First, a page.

LVLDET--LATCHING VOLTAGE LEVEL DETECTOR schematic FIG. 1.

FIG. 1 is an alternative embodiment of the PUD circuit.

LVLDET has a same function as PUD circuit. But LVLDET uses a different method in achieving a PUD (Power up Detector) output.

LVLDET uses PBOSC to sample the periphery voltage level. This voltage sampling is based on equalizing the voltage at node N2 and N1. To understand on how it works, lets take a look on the `square` waveforms generated from PBOSC. These are illustrated in FIG. 2.

Two sets of main control waveforms are generated by PBOSC signal. They are waveform `B`/`B-- ` and `C`. These two sets of signal control the sampling of the periphery voltage. Note that XDB2 is a frequency divider circuit. It generates signal `B` which has the frequency value of half PBOSC. As for XD4 it is a delay that causes the falling edge of `B` to be about 4 ns later than its input falling edge.

Initially, when `B` is low, node N1 of capacitor C1 is charged-up to the current periphery voltage. At the same time, it also charges up N3 and discharges N4 to low. Next, as `B` goes high, it turns on MN1. This enables the charge sharing process to occur between N1 N2. The equalibrium voltage at N2 & N1 will be Veq, where;

Veq={C1/(C1+C2}* Vperi

If Veq is greater than the threshold voltage of MN3, node N3 will be discharged to ground with MN3 switched on. There is also a regenerative action that enhances this switching event. As the potential of N3 is pulled down, it turns on MP4. Thus with the high `B` signal, it propagates to N4 and turns on MN3A to help the discharging of N3. But, if Veq is less than the threshold voltage, N3 remains high while N4 remains low. The VPERI needed to set Veq above this threshold can be preset be adjusting the capacitance C1 and C2.

Then as `C` goes up, it allows the signal at node N4 to propagates to the output. If VPERI is not high enough, Veq will not be able to trip MN3. N4 is low and is the output. But if VPERI is high enough and Veq trips MN3, the output will be a logic `1`.

When `C` signal drops low, the output is latched until next cycle. Signal `B` goes down 8 ns after `C` goes down to create a proper latching action.

To summarize, LVLDET samples the periphery voltages to determine if it has reached the required level before triggering the output to a logic `1`. Sampling is based on PBOSC frequency. It samples every two cycles of PBOSC, i.e. in the first cycle, VPERI is sampled and in the second cycle, the sampled status is sent to output.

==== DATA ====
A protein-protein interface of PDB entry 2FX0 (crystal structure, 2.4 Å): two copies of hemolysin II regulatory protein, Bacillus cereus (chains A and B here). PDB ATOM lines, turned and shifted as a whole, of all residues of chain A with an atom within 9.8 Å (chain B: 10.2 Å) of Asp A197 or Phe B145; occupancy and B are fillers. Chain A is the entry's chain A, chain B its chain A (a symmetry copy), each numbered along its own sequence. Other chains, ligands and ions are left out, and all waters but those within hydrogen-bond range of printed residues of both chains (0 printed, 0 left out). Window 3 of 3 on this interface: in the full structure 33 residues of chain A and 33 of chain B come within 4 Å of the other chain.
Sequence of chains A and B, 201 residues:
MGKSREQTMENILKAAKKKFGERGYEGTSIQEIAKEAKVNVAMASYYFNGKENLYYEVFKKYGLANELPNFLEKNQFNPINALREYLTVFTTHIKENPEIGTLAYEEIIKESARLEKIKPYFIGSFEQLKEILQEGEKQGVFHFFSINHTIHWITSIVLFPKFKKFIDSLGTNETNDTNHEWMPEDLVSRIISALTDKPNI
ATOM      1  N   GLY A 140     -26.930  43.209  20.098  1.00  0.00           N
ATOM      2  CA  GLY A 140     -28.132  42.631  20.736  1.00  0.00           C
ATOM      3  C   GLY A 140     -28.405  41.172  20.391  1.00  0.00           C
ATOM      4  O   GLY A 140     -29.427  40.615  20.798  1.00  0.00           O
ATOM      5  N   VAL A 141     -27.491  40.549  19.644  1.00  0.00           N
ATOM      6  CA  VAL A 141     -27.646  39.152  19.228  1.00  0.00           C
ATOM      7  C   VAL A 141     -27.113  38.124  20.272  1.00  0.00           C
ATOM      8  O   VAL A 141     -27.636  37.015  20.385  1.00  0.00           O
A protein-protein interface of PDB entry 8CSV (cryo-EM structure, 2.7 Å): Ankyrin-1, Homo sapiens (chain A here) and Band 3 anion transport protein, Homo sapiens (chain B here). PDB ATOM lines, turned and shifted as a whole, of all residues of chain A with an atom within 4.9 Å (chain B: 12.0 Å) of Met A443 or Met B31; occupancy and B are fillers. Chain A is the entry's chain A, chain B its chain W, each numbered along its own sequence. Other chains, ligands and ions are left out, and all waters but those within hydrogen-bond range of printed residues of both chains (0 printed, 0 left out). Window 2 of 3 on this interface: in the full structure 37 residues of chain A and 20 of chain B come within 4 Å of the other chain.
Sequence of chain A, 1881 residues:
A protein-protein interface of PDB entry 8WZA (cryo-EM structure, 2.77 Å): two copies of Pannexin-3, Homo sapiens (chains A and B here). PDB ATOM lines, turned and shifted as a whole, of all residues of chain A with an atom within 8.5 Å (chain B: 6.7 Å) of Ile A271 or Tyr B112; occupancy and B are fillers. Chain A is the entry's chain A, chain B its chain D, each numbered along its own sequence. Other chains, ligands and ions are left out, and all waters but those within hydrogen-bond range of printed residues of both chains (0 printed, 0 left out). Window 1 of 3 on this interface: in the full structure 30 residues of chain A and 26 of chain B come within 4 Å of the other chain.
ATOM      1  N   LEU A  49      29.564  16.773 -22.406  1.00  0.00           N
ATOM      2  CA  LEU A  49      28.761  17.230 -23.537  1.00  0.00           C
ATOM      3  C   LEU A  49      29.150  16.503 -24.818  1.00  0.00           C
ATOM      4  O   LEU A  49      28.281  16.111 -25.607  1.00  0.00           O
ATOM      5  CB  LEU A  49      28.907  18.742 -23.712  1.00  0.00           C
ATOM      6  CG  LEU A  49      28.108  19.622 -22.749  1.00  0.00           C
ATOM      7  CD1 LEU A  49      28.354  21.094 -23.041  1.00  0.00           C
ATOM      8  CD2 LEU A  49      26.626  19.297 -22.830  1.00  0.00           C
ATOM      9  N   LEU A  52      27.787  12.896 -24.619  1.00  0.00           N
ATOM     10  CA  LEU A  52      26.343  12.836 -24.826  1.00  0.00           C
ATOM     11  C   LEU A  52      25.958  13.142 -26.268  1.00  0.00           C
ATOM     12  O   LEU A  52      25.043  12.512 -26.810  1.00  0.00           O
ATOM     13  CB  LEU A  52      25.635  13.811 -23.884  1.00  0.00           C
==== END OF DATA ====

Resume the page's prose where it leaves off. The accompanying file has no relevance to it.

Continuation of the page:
The disclosed voltage level detection circuit is incorporated into a dynamic memory, integrated onto a single semiconductor substrate to which external voltage and reference potentials are applied. The dynamic memory contains an array of memory cells and circuitry for writing and reading information into and from the cells of the array. It contains an oscillator for generating an oscillator signal when the external voltage is above the reference potential. The voltage level detection circuitry is controlled by the oscillator signal, for controlling a voltage obtained from the external voltage, to the reading and writing circuitry and to the array to prevent the voltage from being applied unless the voltage is a lease of a predetermined minimum value. It may contain a circuit for sampling the obtained voltage during selected oscillator cycles to determine whether the obtained voltage is above the predetermined value. Other elements may be added to further enhance performance of the circuit.

The voltage level detection circuit of the invention advantageously can detect the level of the applied voltage without requiring a sharp transition, or "edge". It effectively senses slow rising external voltage.

While this invention has been described with reference to illustrative embodiments, this description is not intended to be construed in a limiting sense. Various other embodiments of the invention will be apparent to persons skilled in the art upon reference to this description. It is therefore contemplated that the appended claims will cover any such modification or embodiments as fall within the true scope of the invention.

Patent Citations
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US4455628 *Nov 4, 1982Jun 19, 1984Mitsubishi Denki Kabushiki KaishaSubstrate bias generating circuit
US4780854 *Jun 26, 1986Oct 25, 1988Kabushiki Kaisha ToshibaSemiconductor integrated circuit device
Referenced by
Citing PatentFiling datePublication dateApplicantTitle
US7772887Jul 29, 2008Aug 10, 2010Qualcomm IncorporatedHigh signal level compliant input/output circuits
US7804334 *Jul 29, 2008Sep 28, 2010Qualcomm IncorporatedHigh signal level compliant input/output circuits
US8106699Jul 29, 2008Jan 31, 2012Qualcomm IncorporatedHigh signal level compliant input/output circuits
US8138814Jul 29, 2008Mar 20, 2012Qualcomm IncorporatedHigh signal level compliant input/output circuits
US8593203Jul 29, 2008Nov 26, 2013Qualcomm IncorporatedHigh signal level compliant input/output circuits
Classifications
U.S. Classification365/226, 365/189.09
International ClassificationH03K17/22
Cooperative ClassificationH03K17/22
European ClassificationH03K17/22